In Liminal Zones: Where Lakes End and Rivers Begin Kim Trevathan chronicles his kayak and canoe journeys upstream from flatwater, current-less lakes and reservoirs to places where rivers rise above the flooding and come alive. It’s an elastic theme, allowing Trevathan, an assistant professor of writing at Maryville College, to range over a variety of writing types, from a straightforward, journal-style narrative to passages of both lyrical and gritty description, not only of the landscape but also of the people he encounters: campers, fishermen, river guides, and bystanders. His theme also leads to reflections on the meaning and role of rivers historically, spiritually, and culturally, and how unintended consequences often accompany tinkering in the name of progress.
Most of the lakes and reservoirs Trevathan paddles are the result of dams intended for power generation, flood control, and recreation, but a few—coastal lagoons, as well as one glacially-formed lake—are themselves natural. And there are many variants even among the human-dammed: some relatively benign dams do little more than preserve wetlands in dry years; others have completely destroyed the ecology of huge areas.
The narrative of Trevathan’s adventures is engaging. He capsizes in the Rogue River in Oregon and nearly drowns. He worries about alligators in coastal South Carolina. The Pigeon River, while somewhat improved in recent years, still leaves a paddler’s clothes carrying a chemical stink. Trevathan decides to try night paddling and relates the difficulties and rewards. He sometimes stops to fish. Sometimes he gets lost. Camping is frequently accompanied by campground dramas. While Trevathan’s paddling is mostly solo, on several ventures he has company from a faculty colleague, his initially reluctant and water-fearing German Shepherd, or his niece.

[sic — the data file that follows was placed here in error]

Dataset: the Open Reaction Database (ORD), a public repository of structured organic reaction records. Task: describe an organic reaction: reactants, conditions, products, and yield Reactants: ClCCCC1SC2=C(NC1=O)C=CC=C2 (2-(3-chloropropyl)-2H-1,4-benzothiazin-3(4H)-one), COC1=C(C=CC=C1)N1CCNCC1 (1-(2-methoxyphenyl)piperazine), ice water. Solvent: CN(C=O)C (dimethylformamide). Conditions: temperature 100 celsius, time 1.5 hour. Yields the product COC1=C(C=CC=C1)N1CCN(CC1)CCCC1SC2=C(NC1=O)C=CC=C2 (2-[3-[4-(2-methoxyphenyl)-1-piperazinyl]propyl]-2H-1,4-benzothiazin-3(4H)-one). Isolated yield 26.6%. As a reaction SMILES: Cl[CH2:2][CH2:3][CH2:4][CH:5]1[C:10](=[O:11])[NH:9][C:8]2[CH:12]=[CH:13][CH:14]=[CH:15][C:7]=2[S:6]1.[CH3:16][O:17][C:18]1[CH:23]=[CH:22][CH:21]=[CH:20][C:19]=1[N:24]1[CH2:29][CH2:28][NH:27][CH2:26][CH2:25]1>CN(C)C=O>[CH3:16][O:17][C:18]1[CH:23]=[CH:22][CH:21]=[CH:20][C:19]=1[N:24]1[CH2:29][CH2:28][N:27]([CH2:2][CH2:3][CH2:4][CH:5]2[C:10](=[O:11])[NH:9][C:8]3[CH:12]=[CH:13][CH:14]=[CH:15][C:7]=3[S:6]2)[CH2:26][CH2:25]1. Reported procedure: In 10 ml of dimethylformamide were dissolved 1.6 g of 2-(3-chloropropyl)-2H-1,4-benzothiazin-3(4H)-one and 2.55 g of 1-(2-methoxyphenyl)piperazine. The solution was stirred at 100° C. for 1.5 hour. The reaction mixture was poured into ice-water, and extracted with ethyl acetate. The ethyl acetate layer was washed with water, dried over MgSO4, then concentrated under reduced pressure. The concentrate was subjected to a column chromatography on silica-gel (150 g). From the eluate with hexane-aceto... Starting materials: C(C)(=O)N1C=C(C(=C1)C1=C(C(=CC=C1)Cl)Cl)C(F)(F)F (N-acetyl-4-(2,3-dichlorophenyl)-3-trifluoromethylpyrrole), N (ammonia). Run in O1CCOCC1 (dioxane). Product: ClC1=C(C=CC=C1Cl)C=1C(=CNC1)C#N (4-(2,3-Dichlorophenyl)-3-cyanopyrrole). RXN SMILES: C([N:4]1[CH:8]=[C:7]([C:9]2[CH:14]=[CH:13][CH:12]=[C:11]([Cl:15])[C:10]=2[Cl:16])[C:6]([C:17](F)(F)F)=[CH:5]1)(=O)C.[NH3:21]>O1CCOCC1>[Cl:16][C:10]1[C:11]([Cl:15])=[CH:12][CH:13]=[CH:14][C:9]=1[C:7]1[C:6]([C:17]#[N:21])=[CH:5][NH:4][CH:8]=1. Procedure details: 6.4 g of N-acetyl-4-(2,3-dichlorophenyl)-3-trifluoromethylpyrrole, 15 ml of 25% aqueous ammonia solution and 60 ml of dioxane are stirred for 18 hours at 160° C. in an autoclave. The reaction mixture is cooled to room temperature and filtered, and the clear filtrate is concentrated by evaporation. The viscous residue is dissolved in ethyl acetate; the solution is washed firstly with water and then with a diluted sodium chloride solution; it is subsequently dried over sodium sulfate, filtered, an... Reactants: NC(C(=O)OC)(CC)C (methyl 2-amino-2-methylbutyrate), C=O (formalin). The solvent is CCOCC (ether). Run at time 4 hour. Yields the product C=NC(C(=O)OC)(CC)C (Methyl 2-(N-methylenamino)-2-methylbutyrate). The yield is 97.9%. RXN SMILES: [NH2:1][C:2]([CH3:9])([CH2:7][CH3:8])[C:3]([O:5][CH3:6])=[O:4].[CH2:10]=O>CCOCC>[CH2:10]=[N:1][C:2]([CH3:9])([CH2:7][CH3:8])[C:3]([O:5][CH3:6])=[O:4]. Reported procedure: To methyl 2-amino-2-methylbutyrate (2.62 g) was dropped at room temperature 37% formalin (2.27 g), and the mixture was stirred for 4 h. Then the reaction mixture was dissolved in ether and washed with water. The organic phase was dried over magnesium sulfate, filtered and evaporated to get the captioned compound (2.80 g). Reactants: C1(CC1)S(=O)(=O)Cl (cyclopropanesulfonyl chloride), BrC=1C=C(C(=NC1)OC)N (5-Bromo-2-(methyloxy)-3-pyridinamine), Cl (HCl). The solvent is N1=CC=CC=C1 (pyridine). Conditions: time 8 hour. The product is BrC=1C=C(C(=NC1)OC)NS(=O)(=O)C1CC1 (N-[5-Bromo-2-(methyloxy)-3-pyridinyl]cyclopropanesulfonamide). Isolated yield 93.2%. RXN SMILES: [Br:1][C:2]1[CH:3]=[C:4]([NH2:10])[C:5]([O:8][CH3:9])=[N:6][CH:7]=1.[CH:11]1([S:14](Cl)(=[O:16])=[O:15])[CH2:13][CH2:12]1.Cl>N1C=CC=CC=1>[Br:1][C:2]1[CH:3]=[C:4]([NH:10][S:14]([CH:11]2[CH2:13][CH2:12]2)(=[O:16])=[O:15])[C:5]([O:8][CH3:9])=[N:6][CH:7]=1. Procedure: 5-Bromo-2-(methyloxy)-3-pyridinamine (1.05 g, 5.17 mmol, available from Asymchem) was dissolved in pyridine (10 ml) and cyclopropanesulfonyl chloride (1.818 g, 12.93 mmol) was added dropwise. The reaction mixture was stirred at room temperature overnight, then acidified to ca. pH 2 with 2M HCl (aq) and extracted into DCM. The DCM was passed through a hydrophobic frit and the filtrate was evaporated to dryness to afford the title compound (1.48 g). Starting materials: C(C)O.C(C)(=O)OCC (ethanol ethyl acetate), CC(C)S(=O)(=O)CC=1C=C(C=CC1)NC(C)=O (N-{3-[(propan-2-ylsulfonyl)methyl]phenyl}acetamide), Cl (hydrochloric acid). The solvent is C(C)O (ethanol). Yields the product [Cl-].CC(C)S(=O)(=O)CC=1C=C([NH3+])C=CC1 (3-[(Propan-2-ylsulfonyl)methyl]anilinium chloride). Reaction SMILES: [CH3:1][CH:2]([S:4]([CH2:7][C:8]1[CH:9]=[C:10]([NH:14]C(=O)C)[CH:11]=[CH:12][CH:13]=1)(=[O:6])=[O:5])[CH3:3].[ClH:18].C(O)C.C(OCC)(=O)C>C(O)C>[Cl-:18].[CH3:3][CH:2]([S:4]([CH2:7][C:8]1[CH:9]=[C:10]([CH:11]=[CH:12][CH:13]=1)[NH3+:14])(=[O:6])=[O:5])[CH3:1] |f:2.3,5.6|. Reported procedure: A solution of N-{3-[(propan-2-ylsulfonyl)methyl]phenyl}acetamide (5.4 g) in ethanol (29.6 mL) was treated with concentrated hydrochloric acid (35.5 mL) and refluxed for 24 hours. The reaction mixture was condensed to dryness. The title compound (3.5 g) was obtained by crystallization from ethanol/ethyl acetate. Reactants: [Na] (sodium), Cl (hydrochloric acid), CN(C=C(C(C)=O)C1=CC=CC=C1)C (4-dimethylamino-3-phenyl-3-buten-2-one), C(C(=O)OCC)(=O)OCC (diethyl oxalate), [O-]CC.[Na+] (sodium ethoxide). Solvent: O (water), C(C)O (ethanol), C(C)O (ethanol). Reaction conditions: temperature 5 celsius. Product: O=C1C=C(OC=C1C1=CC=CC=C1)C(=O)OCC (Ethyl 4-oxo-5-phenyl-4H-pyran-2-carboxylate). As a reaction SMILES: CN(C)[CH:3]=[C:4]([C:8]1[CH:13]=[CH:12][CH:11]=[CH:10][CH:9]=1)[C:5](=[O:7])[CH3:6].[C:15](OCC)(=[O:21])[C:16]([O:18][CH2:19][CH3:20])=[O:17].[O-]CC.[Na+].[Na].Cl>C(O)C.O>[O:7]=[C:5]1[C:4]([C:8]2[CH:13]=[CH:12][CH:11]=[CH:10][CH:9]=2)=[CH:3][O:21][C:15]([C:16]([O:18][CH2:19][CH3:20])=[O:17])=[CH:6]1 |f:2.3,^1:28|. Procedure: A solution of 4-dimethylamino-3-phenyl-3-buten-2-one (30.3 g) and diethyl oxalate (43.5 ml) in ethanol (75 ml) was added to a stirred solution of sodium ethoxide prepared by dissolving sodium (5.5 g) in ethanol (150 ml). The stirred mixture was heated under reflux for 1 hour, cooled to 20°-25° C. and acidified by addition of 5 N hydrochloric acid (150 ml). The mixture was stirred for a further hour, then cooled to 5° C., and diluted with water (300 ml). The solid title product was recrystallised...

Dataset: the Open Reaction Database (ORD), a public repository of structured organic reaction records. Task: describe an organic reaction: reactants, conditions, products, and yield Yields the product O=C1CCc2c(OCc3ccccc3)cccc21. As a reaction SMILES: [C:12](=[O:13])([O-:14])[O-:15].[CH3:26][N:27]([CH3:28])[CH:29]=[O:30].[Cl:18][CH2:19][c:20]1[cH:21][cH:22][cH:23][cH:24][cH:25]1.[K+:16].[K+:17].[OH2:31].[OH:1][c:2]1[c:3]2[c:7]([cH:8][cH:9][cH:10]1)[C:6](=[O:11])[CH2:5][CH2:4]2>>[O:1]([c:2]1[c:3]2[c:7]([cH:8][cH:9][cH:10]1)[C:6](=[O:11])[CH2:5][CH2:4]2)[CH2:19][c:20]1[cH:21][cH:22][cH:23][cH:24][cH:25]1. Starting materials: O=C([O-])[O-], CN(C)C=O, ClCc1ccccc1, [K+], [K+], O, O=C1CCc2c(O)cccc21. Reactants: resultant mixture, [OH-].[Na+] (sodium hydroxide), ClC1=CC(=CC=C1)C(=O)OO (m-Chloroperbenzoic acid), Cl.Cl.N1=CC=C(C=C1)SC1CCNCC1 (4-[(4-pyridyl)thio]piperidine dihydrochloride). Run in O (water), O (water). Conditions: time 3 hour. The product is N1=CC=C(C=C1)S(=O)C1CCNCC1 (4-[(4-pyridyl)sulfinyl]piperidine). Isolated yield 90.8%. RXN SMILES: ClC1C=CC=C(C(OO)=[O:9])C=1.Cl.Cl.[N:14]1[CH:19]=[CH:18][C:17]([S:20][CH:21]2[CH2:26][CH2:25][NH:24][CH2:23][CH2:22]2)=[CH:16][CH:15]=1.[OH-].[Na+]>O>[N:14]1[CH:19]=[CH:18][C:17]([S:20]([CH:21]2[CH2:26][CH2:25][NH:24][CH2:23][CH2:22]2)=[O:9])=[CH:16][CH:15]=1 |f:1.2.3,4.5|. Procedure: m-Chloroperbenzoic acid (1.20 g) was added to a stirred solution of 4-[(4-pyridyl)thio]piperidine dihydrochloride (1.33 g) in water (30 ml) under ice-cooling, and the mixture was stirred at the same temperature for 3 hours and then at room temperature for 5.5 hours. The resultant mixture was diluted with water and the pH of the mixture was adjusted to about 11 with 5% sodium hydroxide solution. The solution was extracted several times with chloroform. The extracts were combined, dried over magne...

Liminal Zones is much more than an adventure narrative, however. In describing the rivers and landscape he’s experiencing, Trevathan makes a number of literary references, particularly to the writings of John Muir, and he acknowledges the paradox of much nature writing: in conveying the beauty of wild spaces, such books risk inspiring hordes to join their authors in the woods: “I was willing to share the sublime with others, though it was true I didn’t want to see it overrun with visitors like me,” he writes. The book raises some significant questions. What makes one place worthy of preservation and another open for development? Why do some landscapes imprint themselves on memory while others slip away, unrecorded? What exactly is a “beautiful” landscape?
“What constituted the sublime was part of what drove me on this quest,” Trevathan writes, “and articulating what physical dimensions, what history, what confluences of time and place produced it was complex and in no way an exact formula.” As he discovers, the sublime is a subjective and moving target, like liminal zones themselves, which move up or down stream depending on the level of the lake.